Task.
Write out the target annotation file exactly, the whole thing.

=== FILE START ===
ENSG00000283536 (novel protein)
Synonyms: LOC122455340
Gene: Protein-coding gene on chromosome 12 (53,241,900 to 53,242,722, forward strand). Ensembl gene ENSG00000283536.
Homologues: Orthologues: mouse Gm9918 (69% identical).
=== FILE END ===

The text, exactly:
ENSG00000283536 (novel protein)
Synonyms: LOC122455340
Gene: Protein-coding gene on chromosome 12 (53,241,900 to 53,242,722, forward strand). Ensembl gene ENSG00000283536.
Homologues: Orthologues: mouse Gm9918 (69% identical).